The state of “flow” has been discussed in studies about sports such as swimming, mountaineering, among others. “Flow” is an altered state of consciousness that could be roughly defined as a very deep  focus. More than that, “flow” in sports defines a condition of heightened perception of the task at hand at the expense of any other sensorial input. The sensation, for he who experiences it, is of total connection with the water, the rock or, for our sport, the loaded bar.

The pictures bellow were taken by Helena Coutinho at the GPA World Powerlifting Championship. The athlete is World Champion and record holder Mauro Spinardi, from Argentina.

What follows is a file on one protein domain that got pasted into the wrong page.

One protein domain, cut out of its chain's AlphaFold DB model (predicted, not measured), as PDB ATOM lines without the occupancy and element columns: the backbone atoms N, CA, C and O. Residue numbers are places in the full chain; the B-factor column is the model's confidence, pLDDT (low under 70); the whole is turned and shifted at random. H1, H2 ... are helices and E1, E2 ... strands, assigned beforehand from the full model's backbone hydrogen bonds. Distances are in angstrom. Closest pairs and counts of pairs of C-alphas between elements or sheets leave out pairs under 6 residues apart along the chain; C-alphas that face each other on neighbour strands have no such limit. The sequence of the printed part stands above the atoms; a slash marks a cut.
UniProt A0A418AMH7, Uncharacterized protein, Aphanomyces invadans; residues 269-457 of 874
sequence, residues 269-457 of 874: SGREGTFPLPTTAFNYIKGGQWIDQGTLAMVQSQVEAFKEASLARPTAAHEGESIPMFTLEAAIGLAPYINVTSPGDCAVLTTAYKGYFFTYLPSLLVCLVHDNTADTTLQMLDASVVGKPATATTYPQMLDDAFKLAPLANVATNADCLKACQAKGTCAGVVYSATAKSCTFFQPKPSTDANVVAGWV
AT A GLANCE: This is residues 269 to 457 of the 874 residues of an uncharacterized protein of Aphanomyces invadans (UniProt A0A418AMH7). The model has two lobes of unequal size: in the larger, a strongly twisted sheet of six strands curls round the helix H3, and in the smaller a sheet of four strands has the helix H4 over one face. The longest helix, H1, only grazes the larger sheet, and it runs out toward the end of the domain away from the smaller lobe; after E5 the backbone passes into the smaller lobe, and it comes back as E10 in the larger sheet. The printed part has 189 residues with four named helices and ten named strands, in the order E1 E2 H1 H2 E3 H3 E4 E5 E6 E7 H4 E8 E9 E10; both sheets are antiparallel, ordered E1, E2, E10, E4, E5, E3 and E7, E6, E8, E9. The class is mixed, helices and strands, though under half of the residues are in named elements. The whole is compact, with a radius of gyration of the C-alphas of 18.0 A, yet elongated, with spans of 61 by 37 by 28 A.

Mauro told me he has little recollection of the lift itself. It is as if he was in a trance.

I have observed him closely. A few minutes before the lift, his eyes lose focus. He stares into “nothing” and moves slowly. He is totally capable of following referee commands and even adjusting to unexpected situations. One of these happened precisely during the historical record-breaking lift: the monolift was adjusted a little higher than it should. He had to return the bar and start again.

He doesn’t remember that. He was totally immersed in flow.

Mauro is today considered one of the greatest powerlifters in the world. His ability to go into “flow”, therefore, might be as special as his performance.

 

Flow in Sports http://books.google.com.br/books?id=Jak4A8rEZawC&dq=flow+in+sports&lr=&source=gbs_navlinks_s

 

 

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A vida é pentavalente: arranco, arremesso, agachamento, supino e levantamento terra. Life is a five valence unit: the snatch, the clean and jerk, the squat, the bench press and the deadlift.